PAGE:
Best Collaboration – Mavis Staples and Colin Meloy of The Decemberists covering The Band’s “The Weight”: One of the best things a festival can provide is unique collaborations that would otherwise not be possible. This year’s Newport Folk Festival thrived with many artists joining each other’s sets. Just minutes before his own band was to headline the main stage, Meloy joined Staples inside the Quad for a rousing take on “The Weight”. Just two songs in to her 70-minute set, it also helped fuel a thrilling set from Staples.

Artists Most In Demand – Pete Seger: A Newport Folk Festival co-founder and performer, the 92-year old folk icon was spotted all across the festival grounds on both days. He was a special guest for a few sets and even connected with the youngest of fans at the Lego’s kid stage, a new addition to the Newport Folk Festival. He fittingly closed the festival out on Sunday by leading a sing-along with many of the weekend’s performers on “Turn Turn Turn” and “Where Have All the Flowers Gone?”.
Best Use of Special Guests – Elvis Costello: As previously mentioned, of the best attributes at Newport was the sense of community amongst the artists performing over the two days. Midway through his Sunday evening set, Costello welcomed The Secret Sisters on stage for a pair of songs, then Chris Thile for another pair, the second of which – “The Scarlet Tide” – also included headliner Emmylou Harris.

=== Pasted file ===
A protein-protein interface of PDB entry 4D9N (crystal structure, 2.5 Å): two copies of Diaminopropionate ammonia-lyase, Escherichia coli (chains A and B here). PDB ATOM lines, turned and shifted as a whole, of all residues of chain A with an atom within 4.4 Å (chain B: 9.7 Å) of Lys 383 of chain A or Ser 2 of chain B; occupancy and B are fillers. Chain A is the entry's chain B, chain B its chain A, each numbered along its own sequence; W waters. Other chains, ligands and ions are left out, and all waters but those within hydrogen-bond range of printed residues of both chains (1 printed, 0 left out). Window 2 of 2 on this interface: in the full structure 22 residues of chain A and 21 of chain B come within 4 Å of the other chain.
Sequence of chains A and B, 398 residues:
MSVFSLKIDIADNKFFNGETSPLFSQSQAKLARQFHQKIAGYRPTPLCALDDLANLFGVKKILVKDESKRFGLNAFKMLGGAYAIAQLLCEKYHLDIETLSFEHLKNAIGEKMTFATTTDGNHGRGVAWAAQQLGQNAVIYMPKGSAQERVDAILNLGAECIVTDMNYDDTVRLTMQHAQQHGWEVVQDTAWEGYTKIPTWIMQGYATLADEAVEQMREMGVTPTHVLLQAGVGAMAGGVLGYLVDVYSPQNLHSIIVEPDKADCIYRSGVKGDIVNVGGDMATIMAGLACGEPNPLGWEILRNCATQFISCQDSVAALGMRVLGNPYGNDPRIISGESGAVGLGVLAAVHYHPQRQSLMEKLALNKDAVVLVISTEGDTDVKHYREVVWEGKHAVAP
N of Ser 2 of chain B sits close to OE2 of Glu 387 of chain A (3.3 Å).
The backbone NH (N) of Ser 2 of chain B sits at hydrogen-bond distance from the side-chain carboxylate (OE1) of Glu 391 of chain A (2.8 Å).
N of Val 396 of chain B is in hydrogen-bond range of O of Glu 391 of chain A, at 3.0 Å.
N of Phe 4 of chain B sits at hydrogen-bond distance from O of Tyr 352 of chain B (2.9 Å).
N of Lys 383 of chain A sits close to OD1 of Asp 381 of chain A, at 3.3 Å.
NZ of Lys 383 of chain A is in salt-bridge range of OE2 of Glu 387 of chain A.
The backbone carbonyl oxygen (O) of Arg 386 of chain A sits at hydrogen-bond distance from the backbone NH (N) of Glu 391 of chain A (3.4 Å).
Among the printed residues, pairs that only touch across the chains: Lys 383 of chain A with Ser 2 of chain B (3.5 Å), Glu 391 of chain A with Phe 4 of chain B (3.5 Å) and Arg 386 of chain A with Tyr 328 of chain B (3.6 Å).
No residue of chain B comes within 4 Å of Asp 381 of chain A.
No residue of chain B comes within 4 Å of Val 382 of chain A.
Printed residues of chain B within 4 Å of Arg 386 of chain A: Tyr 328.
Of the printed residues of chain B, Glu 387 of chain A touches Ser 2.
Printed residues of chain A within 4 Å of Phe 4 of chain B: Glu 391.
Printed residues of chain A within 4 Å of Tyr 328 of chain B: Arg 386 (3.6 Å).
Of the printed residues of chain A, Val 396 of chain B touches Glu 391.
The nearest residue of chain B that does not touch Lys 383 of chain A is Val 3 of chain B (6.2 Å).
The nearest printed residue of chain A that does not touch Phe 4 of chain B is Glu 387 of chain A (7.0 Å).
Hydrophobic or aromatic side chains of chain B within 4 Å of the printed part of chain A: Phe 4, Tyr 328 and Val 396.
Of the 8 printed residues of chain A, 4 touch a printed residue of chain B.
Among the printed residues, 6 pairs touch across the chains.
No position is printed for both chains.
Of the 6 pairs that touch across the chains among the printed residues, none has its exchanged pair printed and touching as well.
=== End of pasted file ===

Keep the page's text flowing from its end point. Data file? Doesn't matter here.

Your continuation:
Breakthrough Artists – Civil Wars:

Best Comeback – Wanda Jackson: After suffering through a show in Boston that was ultimately cut short earlier this year, the 73-year old singer returned to the area and proved she still has it. Backed by a strong band, Jackson’s vocals were fine. For the most part, she rocked a solid set of rockabilly classics but also sang a cover Amy Winehouse’s “You Know That You’re No Good” from her latest release, The Party Ain’t Over.